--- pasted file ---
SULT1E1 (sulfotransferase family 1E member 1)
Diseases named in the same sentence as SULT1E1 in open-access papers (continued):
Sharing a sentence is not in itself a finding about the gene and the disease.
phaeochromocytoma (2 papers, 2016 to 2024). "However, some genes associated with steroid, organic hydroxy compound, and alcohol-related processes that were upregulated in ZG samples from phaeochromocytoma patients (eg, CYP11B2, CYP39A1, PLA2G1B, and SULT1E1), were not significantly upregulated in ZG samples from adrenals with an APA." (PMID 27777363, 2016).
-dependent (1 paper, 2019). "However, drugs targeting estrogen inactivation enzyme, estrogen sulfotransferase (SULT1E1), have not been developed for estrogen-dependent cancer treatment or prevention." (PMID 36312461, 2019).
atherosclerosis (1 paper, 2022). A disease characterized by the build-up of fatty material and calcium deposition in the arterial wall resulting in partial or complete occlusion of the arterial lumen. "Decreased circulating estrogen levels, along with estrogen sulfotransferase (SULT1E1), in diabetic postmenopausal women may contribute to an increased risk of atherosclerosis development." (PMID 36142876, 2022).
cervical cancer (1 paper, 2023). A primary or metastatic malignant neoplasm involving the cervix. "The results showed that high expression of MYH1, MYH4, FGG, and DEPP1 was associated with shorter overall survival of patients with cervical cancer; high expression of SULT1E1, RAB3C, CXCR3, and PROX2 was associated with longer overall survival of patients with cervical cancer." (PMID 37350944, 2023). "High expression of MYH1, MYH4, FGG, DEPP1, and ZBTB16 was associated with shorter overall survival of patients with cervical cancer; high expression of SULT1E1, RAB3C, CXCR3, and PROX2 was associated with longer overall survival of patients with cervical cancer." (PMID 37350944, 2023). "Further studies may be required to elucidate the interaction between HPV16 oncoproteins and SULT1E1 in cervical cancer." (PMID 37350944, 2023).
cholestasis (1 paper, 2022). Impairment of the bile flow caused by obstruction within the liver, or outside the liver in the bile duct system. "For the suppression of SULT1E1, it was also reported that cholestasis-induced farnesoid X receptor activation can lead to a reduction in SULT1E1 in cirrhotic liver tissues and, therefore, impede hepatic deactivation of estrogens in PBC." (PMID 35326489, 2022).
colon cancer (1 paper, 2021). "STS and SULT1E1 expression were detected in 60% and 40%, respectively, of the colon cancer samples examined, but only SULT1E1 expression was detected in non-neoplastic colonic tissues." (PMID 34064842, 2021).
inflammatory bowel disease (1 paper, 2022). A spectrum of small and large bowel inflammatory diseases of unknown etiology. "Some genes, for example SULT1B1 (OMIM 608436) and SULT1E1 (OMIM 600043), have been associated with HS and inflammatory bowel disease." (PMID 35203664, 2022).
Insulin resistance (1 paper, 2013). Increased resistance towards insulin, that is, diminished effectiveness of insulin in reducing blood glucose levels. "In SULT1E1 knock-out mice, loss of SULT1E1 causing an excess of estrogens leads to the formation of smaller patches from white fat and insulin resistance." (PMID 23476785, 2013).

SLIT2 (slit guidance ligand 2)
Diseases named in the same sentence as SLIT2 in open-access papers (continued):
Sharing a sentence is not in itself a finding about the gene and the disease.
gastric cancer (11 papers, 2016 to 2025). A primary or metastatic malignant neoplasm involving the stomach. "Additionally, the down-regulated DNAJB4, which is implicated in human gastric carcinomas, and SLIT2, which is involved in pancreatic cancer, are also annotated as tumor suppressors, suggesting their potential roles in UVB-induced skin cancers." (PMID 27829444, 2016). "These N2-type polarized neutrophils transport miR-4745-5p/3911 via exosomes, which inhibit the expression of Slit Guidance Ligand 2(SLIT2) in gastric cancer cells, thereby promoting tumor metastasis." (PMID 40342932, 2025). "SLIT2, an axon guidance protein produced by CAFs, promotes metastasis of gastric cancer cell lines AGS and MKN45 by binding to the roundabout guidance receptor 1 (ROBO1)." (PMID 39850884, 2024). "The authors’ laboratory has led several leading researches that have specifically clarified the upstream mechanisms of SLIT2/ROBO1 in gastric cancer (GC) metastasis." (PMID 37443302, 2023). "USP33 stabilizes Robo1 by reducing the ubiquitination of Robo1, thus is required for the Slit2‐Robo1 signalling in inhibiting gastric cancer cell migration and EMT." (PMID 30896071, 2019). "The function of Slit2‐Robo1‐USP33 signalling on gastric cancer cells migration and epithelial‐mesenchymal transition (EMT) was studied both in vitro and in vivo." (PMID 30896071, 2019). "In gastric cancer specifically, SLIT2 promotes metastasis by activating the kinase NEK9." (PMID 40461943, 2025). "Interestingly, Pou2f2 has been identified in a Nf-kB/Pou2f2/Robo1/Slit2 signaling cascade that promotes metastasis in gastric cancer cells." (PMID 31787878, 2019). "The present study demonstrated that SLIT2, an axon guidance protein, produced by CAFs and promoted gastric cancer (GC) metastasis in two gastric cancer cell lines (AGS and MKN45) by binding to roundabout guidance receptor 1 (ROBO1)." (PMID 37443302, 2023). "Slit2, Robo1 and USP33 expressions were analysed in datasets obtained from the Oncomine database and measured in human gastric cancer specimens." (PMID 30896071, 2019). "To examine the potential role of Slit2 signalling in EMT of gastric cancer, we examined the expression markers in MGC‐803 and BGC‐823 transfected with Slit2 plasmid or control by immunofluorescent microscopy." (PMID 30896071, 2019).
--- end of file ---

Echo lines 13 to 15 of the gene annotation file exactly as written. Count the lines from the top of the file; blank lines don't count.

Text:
Diseases named in the same sentence as SLIT2 in open-access papers (continued):
Sharing a sentence is not in itself a finding about the gene and the disease.
gastric cancer (11 papers, 2016 to 2025). A primary or metastatic malignant neoplasm involving the stomach. "Additionally, the down-regulated DNAJB4, which is implicated in human gastric carcinomas, and SLIT2, which is involved in pancreatic cancer, are also annotated as tumor suppressors, suggesting their potential roles in UVB-induced skin cancers." (PMID 27829444, 2016). "These N2-type polarized neutrophils transport miR-4745-5p/3911 via exosomes, which inhibit the expression of Slit Guidance Ligand 2(SLIT2) in gastric cancer cells, thereby promoting tumor metastasis." (PMID 40342932, 2025). "SLIT2, an axon guidance protein produced by CAFs, promotes metastasis of gastric cancer cell lines AGS and MKN45 by binding to the roundabout guidance receptor 1 (ROBO1)." (PMID 39850884, 2024). "The authors’ laboratory has led several leading researches that have specifically clarified the upstream mechanisms of SLIT2/ROBO1 in gastric cancer (GC) metastasis." (PMID 37443302, 2023). "USP33 stabilizes Robo1 by reducing the ubiquitination of Robo1, thus is required for the Slit2‐Robo1 signalling in inhibiting gastric cancer cell migration and EMT." (PMID 30896071, 2019). "The function of Slit2‐Robo1‐USP33 signalling on gastric cancer cells migration and epithelial‐mesenchymal transition (EMT) was studied both in vitro and in vivo." (PMID 30896071, 2019). "In gastric cancer specifically, SLIT2 promotes metastasis by activating the kinase NEK9." (PMID 40461943, 2025). "Interestingly, Pou2f2 has been identified in a Nf-kB/Pou2f2/Robo1/Slit2 signaling cascade that promotes metastasis in gastric cancer cells." (PMID 31787878, 2019). "The present study demonstrated that SLIT2, an axon guidance protein, produced by CAFs and promoted gastric cancer (GC) metastasis in two gastric cancer cell lines (AGS and MKN45) by binding to roundabout guidance receptor 1 (ROBO1)." (PMID 37443302, 2023). "Slit2, Robo1 and USP33 expressions were analysed in datasets obtained from the Oncomine database and measured in human gastric cancer specimens." (PMID 30896071, 2019). "To examine the potential role of Slit2 signalling in EMT of gastric cancer, we examined the expression markers in MGC‐803 and BGC‐823 transfected with Slit2 plasmid or control by immunofluorescent microscopy." (PMID 30896071, 2019).